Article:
The singular weakneas of the government revealed by this abdication of part of the essential functions of the civil power would have led to its speedy downfall, but for the truce cried during the festivities connected with the marriage of the king with Princess Victoria Eugnie Ena of Battenberg, which took place on the 31st of May.
In 1894 the queen stayed for some weeks at Florence, and on her return she stopped at Coburg to witness the marriage between two of her grandchildren, the grand duke of Hesse and the Princess Victoria Melita of Coburg.
On the 31st of May 1906 he married Princess Victoria Eugenie Julia Ena Maria Christina of Battenberg, niece of Edward VII.
Of his daughters, the princess Charlotte was married to Bernard, hereditary prince of Meiningen; the princess Victoria to Prince Adolf of Schaumburg-Lippe; the princess Sophie to the duke of Sparta, crown prince of Greece; and the princess Margaretha to Prince Friedrich Karl of Hesse.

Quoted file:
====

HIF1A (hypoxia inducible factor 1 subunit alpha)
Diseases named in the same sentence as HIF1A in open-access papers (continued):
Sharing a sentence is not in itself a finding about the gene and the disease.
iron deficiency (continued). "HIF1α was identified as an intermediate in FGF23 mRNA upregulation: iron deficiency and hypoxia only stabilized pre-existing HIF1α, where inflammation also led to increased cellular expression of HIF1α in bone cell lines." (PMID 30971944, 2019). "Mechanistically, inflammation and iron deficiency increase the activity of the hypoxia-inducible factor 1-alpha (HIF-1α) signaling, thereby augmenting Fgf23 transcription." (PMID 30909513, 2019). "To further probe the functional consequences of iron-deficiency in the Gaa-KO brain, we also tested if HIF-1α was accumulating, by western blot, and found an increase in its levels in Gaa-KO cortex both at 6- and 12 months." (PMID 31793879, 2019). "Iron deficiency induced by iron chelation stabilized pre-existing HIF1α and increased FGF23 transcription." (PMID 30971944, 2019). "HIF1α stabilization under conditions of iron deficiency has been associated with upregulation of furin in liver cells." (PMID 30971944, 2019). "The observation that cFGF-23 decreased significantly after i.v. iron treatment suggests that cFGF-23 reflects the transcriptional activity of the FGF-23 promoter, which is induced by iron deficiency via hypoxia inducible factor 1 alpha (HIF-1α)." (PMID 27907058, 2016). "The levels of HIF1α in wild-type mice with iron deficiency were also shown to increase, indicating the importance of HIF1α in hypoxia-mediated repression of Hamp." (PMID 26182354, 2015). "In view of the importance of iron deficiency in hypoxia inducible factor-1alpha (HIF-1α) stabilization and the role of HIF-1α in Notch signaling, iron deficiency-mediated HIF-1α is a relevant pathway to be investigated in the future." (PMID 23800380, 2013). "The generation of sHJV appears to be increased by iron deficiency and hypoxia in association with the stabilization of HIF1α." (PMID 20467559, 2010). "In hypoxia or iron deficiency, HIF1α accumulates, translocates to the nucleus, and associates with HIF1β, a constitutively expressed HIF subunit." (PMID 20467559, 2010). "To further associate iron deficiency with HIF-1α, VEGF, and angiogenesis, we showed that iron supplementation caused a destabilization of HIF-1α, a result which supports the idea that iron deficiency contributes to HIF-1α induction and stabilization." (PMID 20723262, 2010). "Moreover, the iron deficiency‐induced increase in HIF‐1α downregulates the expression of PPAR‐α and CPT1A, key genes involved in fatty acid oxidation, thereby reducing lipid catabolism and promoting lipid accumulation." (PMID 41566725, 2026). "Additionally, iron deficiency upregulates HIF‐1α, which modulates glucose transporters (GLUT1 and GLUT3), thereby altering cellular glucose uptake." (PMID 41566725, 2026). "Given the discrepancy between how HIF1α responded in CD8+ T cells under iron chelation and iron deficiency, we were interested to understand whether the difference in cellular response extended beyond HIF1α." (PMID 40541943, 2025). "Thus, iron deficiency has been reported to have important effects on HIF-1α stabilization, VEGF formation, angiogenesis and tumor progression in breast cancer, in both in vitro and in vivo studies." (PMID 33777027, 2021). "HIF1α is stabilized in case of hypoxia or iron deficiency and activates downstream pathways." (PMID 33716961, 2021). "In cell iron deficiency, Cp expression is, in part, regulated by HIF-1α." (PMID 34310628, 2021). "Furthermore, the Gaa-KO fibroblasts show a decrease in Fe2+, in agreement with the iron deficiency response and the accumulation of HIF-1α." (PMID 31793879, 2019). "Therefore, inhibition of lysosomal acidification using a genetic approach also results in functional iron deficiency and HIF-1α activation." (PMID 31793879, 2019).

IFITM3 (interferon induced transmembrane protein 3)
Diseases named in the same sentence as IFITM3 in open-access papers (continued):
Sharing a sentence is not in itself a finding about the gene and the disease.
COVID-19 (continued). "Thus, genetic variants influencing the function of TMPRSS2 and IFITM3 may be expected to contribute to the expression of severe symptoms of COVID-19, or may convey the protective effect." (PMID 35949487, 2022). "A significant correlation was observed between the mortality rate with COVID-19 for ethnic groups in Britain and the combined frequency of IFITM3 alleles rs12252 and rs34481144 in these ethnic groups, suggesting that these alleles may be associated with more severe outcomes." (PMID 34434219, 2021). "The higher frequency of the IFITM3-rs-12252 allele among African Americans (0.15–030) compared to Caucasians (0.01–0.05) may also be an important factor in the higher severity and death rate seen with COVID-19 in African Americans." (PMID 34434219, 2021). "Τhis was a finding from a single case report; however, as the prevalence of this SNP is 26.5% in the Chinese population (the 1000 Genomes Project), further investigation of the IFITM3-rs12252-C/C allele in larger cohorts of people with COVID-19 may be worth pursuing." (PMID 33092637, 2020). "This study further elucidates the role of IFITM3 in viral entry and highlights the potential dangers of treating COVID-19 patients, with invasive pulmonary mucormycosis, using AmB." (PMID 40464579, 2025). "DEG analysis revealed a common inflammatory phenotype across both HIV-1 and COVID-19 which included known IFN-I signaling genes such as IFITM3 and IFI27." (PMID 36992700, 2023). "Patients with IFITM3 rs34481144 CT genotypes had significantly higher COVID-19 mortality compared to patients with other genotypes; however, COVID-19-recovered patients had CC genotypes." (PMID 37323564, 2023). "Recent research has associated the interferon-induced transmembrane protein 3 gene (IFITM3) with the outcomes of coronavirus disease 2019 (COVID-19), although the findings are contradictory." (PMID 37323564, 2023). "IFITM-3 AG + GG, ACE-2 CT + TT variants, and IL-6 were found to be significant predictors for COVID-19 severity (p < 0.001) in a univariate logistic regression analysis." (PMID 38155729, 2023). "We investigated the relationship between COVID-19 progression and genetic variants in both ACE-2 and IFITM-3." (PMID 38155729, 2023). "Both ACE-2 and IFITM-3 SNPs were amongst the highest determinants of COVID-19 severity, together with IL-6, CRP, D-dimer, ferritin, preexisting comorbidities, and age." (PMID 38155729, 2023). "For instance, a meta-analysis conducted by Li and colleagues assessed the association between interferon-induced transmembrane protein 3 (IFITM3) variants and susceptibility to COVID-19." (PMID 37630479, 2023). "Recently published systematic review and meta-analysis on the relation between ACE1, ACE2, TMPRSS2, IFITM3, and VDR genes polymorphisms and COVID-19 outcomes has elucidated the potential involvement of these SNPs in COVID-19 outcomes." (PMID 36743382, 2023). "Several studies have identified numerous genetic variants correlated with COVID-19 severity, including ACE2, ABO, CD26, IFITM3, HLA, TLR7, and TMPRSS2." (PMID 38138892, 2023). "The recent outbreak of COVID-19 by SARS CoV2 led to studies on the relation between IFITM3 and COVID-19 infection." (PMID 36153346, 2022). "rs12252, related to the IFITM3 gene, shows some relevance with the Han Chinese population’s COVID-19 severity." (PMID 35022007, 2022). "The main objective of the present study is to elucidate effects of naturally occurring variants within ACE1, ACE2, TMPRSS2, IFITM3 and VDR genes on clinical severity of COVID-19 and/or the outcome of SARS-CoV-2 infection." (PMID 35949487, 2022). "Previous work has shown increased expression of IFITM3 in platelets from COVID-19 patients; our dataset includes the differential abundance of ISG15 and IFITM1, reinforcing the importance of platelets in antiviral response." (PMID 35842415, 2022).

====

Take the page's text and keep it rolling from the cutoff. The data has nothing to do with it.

According to Brunnow, King William, by using his influence to secure the passage of the Reform Bill, had cast his crown into the gutter; the throne might endure for his lifetime, but the next heir was a young and inexperienced girl, and, even were the princess Victoria ever to mount the thronewhich was unlikely she would be speedily swept off it again by the rising tide of republicanism.